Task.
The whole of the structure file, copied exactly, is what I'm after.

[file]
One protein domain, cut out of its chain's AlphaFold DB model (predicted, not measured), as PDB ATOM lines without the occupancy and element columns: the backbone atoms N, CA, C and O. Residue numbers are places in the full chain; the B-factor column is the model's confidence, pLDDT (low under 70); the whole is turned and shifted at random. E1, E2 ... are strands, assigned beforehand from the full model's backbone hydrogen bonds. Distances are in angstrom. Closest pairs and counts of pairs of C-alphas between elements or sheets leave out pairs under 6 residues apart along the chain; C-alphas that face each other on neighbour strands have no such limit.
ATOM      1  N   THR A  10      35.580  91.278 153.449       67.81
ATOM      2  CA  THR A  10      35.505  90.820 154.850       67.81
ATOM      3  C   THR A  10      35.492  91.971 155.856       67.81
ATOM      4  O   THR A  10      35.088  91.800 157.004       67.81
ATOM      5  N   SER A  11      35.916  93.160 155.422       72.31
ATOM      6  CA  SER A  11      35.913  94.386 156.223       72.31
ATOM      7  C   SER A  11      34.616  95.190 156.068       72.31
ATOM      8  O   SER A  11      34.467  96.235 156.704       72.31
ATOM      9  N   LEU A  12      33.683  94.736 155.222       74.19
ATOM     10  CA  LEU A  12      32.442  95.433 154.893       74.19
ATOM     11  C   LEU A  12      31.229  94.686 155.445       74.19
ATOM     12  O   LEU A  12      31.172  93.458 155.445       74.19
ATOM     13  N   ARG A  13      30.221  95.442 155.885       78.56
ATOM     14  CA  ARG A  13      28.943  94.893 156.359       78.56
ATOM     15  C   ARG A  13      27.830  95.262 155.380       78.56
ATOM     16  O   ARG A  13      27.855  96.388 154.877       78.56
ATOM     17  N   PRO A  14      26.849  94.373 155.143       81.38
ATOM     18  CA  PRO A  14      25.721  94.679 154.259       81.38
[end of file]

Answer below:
One protein domain, cut out of its chain's AlphaFold DB model (predicted, not measured), as PDB ATOM lines without the occupancy and element columns: the backbone atoms N, CA, C and O. Residue numbers are places in the full chain; the B-factor column is the model's confidence, pLDDT (low under 70); the whole is turned and shifted at random. E1, E2 ... are strands, assigned beforehand from the full model's backbone hydrogen bonds. Distances are in angstrom. Closest pairs and counts of pairs of C-alphas between elements or sheets leave out pairs under 6 residues apart along the chain; C-alphas that face each other on neighbour strands have no such limit.
ATOM      1  N   THR A  10      35.580  91.278 153.449       67.81
ATOM      2  CA  THR A  10      35.505  90.820 154.850       67.81
ATOM      3  C   THR A  10      35.492  91.971 155.856       67.81
ATOM      4  O   THR A  10      35.088  91.800 157.004       67.81
ATOM      5  N   SER A  11      35.916  93.160 155.422       72.31
ATOM      6  CA  SER A  11      35.913  94.386 156.223       72.31
ATOM      7  C   SER A  11      34.616  95.190 156.068       72.31
ATOM      8  O   SER A  11      34.467  96.235 156.704       72.31
ATOM      9  N   LEU A  12      33.683  94.736 155.222       74.19
ATOM     10  CA  LEU A  12      32.442  95.433 154.893       74.19
ATOM     11  C   LEU A  12      31.229  94.686 155.445       74.19
ATOM     12  O   LEU A  12      31.172  93.458 155.445       74.19
ATOM     13  N   ARG A  13      30.221  95.442 155.885       78.56
ATOM     14  CA  ARG A  13      28.943  94.893 156.359       78.56
ATOM     15  C   ARG A  13      27.830  95.262 155.380       78.56
ATOM     16  O   ARG A  13      27.855  96.388 154.877       78.56
ATOM     17  N   PRO A  14      26.849  94.373 155.143       81.38
ATOM     18  CA  PRO A  14      25.721  94.679 154.259       81.38